Today, I want to talk about the vastness of Deities, Their great Wholeness, and the multitudes of smaller versions of Themselves that we interact with in our spiritual and religious lives.
Is it possible for us, as human beings, with our limitations and our finite ability to comprehend Their True Natures, to know and experience Them on the levels in which They might be considered Whole? I don’t believe it is. I believe that the Gods show Themselves in the ways that we can understand Them. I believe that those ways are different for each individual human whom They interact with, though aspects of that interaction may be similar in a number of Their relationships. But they are never identical, perhaps because we each process information and stimuli according to our own physiology and mental make-up.
I also believe that the Other Worlds are populated with these overlapping versions of the Gods, in an infinite array of aspects woven together to form the living tapestry of the Kosmos. Who is to say that my Apollon and someone else’s Apollon are not the “real” Apollon? Why can They not both be the “real” Apollon? Do we not accept the possibility (or reality, as the case may be) of many Worlds outside our own? And if we do accept this possibility, does it stand to reason that some of those Worlds might be parallel dimensions, in which much is familiar, but much also has occurred, or is expressed, quite differently than what we know (or think we know)? And in one of those parallel dimensions, might there be an Apollon whom expresses His personality in ways that are foreign or little-known to most of His devotees in this world?
I sometimes like to imagine Deities functioning in the way of nesting dolls, the largest doll being one version (in one dimension), and each subsequently smaller doll being other versions (in other dimensions) of the God in question. However, only when the dolls are all nested together is there found the Whole expression of a Deity. And we may not truly comprehend this Whole expression because, when the dolls are nested together, all we are able to see is the largest one. The others remain hidden to us.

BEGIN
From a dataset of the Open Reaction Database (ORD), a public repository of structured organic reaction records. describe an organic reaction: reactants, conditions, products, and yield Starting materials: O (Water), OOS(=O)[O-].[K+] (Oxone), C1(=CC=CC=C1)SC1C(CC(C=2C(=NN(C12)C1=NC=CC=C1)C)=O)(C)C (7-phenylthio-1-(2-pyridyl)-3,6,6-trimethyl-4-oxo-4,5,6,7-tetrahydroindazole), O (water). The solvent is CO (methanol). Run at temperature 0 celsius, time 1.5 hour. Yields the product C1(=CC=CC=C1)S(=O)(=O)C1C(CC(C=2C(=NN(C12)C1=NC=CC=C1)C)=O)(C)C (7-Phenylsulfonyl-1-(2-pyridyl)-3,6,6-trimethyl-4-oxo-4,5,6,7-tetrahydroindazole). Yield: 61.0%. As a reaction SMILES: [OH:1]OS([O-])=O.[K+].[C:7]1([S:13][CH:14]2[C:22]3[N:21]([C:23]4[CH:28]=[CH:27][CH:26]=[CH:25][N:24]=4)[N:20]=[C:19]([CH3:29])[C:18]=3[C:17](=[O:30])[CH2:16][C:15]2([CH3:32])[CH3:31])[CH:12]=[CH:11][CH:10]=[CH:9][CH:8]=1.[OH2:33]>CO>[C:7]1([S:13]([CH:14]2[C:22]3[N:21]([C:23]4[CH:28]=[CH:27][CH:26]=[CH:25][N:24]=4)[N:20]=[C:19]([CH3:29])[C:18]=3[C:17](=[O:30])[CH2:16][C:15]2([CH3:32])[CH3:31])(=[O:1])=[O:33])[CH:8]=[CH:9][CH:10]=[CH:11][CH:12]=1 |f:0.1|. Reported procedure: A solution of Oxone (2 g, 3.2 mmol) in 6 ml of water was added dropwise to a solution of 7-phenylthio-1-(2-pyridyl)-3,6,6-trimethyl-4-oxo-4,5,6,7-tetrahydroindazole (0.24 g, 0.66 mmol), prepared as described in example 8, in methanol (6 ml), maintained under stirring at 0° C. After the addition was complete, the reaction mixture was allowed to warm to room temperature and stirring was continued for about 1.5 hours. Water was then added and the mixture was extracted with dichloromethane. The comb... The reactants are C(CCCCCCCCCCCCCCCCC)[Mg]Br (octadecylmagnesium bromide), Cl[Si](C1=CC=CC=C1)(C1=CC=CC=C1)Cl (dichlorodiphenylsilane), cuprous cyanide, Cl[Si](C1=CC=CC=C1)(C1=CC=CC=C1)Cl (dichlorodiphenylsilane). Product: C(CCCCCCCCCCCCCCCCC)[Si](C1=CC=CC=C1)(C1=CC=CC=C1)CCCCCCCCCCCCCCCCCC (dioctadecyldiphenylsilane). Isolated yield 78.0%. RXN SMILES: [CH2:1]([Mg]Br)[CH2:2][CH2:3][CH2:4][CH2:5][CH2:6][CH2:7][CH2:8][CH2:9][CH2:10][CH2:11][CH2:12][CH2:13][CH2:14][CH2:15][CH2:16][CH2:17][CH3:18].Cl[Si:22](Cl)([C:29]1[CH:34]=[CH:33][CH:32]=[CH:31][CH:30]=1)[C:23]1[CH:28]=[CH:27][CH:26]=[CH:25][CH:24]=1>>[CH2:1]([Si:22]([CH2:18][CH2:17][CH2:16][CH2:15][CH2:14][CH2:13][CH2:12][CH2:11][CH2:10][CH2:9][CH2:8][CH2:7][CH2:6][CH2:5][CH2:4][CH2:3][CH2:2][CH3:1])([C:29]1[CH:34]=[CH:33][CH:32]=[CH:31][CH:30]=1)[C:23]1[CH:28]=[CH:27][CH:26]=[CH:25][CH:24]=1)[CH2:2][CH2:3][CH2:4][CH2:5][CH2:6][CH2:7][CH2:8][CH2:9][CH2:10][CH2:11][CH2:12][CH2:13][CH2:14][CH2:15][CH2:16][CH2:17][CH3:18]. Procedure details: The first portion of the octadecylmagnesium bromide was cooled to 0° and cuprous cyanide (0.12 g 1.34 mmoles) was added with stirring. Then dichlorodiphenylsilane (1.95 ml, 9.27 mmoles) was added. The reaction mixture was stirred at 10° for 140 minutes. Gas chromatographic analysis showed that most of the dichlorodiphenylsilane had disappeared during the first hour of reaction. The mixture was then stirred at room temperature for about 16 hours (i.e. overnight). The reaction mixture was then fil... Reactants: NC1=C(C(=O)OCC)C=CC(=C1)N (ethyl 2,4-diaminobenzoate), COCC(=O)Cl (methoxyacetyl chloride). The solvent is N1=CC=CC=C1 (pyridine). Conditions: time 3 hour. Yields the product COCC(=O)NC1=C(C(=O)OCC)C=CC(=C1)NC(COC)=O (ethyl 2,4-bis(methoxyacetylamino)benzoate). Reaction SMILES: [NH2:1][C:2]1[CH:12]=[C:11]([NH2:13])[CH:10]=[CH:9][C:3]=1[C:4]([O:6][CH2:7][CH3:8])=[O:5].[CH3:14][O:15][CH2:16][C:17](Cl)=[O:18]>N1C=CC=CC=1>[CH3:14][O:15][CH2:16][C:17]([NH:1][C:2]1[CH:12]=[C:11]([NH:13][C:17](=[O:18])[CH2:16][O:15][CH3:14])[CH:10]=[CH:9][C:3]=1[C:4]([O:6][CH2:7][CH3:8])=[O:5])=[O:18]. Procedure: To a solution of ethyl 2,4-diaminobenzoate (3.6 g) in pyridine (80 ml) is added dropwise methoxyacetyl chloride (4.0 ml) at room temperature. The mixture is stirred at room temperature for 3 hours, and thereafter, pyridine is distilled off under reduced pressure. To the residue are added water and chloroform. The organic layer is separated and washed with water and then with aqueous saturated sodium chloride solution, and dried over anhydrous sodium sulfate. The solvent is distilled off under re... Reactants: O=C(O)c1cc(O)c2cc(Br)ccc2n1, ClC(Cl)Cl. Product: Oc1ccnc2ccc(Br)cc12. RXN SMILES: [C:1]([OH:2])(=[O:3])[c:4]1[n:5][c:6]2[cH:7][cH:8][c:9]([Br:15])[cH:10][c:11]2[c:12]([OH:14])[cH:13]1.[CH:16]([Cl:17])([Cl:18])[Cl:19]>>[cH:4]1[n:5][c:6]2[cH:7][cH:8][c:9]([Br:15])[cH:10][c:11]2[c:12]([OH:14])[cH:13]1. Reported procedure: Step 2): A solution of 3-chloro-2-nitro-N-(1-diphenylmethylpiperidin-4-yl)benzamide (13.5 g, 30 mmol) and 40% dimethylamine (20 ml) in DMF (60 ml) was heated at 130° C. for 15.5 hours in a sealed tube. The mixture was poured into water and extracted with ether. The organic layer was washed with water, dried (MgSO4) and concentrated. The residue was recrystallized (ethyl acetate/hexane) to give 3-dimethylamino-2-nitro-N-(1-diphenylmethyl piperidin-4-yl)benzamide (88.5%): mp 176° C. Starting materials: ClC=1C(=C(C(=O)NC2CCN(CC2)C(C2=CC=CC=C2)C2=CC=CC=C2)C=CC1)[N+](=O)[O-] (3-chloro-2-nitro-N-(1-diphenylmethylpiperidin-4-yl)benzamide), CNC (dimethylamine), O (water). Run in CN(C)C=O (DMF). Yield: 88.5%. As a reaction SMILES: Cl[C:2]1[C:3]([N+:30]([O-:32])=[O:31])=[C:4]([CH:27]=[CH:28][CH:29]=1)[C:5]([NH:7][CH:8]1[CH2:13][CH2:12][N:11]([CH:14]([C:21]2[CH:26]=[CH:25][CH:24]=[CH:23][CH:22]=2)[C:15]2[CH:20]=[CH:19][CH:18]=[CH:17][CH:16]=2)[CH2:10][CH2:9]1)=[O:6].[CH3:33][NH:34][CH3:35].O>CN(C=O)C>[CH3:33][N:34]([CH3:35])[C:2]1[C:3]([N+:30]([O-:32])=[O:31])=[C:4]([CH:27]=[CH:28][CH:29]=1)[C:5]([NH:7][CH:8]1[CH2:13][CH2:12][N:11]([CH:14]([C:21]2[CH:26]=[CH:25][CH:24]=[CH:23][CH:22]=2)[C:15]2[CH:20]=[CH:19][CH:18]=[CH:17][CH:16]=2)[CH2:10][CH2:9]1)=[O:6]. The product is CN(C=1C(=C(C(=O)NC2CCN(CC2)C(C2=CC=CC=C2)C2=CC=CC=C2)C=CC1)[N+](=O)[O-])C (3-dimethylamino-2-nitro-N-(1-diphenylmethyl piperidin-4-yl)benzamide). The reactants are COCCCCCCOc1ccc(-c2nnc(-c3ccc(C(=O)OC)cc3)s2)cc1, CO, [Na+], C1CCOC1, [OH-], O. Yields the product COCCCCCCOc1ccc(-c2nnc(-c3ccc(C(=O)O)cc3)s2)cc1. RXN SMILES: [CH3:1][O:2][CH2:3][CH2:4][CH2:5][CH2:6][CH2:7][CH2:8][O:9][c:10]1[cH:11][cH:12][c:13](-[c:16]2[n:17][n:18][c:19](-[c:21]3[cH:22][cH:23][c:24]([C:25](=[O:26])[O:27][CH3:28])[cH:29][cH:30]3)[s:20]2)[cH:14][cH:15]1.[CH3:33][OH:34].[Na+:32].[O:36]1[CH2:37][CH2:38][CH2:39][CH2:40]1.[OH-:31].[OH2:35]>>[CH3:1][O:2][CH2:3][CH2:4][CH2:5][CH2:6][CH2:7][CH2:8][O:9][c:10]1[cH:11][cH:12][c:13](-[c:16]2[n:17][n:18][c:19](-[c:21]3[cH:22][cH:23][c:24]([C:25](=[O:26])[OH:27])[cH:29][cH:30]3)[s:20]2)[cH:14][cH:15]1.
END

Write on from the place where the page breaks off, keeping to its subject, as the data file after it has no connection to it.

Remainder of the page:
It may also be possible that there are other dolls which we know nothing about, because they are not nested within the version of a Deity that we understand. Perhaps there are larger, or smaller dolls, which we as individuals have never interacted with. Perhaps Judy from down the street knows the intricacies of a version of Apollon of which Harold is unaware. Perhaps Judy’s Apollon has revealed a path to her that Harold’s Apollon has also revealed to him. Or perhaps their revealed paths are so drastically different as to effectively cancel out each other’s understanding of the God. Does that invalidate one or both of their paths? Do strangers (or friends, for that matter) need to corroborate their spiritual experiences in order to know they are valid?
No. They do not. Because no matter what anyone knows about the version of a Deity they’ve been interacting with, they simply can not apply that knowledge to all other versions of the Deity, across the board. Because they do not know all versions of the Deity. And honestly, anyone who makes sweeping statements about the personalities or interests of the Gods in regard to other people who are not themselves, is likely a tad narcissistic.
Is it their belief that a Deity would treat all of Their relationships in the exact same manner? Do even humans not compartmentalize aspects of themselves in relation to the people in their lives? Do I talk to my best friend the same way I talk to my child? Absolutely not. And why would I? Why would anyone expect Apollon, or any other God, to behave in less complex of a way than we behave with one another? And aside from how we are treated in out relationships with Them, what makes someone think two or more separate humans can not serve the same purpose to a Deity? And if we are all dealing with different versions of the Gods (perhaps even from different dimensions), how much sense would it make for a single human individual to be considered “the one anything” to any God? The answer is, it doesn’t.
The Kosmos is simply too large, and the Gods too vast, for any of us to lay sole claim to any part of Their machinations. We don’t all have to understand every part of every plan, action or occasion in our dealings with the Gods. If we did, maybe we’d be Gods. But we’re human, and no matter what we might think we know, we all have some things yet to learn. Thankfully, our Deities never run out of lessons to teach us, especially about Themselves.